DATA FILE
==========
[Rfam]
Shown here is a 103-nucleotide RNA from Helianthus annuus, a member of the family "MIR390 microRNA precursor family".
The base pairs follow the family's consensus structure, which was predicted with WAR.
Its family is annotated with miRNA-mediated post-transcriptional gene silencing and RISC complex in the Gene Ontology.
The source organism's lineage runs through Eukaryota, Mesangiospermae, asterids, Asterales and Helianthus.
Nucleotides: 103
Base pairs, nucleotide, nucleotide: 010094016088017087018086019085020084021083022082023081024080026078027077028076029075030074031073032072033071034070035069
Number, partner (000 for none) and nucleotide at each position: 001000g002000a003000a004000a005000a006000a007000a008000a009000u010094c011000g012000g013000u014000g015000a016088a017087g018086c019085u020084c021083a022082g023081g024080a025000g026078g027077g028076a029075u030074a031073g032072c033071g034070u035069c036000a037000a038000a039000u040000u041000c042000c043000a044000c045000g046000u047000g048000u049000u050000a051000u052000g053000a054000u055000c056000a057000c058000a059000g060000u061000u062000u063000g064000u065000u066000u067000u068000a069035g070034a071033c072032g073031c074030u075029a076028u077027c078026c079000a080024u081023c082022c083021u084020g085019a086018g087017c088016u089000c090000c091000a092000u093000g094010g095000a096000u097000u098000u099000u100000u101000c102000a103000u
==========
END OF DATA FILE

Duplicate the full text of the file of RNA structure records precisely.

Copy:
[Rfam]
Shown here is a 103-nucleotide RNA from Helianthus annuus, a member of the family "MIR390 microRNA precursor family".
The base pairs follow the family's consensus structure, which was predicted with WAR.
Its family is annotated with miRNA-mediated post-transcriptional gene silencing and RISC complex in the Gene Ontology.
The source organism's lineage runs through Eukaryota, Mesangiospermae, asterids, Asterales and Helianthus.
Nucleotides: 103
Base pairs, nucleotide, nucleotide: 010094016088017087018086019085020084021083022082023081024080026078027077028076029075030074031073032072033071034070035069
Number, partner (000 for none) and nucleotide at each position: 001000g002000a003000a004000a005000a006000a007000a008000a009000u010094c011000g012000g013000u014000g015000a016088a017087g018086c019085u020084c021083a022082g023081g024080a025000g026078g027077g028076a029075u030074a031073g032072c033071g034070u035069c036000a037000a038000a039000u040000u041000c042000c043000a044000c045000g046000u047000g048000u049000u050000a051000u052000g053000a054000u055000c056000a057000c058000a059000g060000u061000u062000u063000g064000u065000u066000u067000u068000a069035g070034a071033c072032g073031c074030u075029a076028u077027c078026c079000a080024u081023c082022c083021u084020g085019a086018g087017c088016u089000c090000c091000a092000u093000g094010g095000a096000u097000u098000u099000u100000u101000c102000a103000u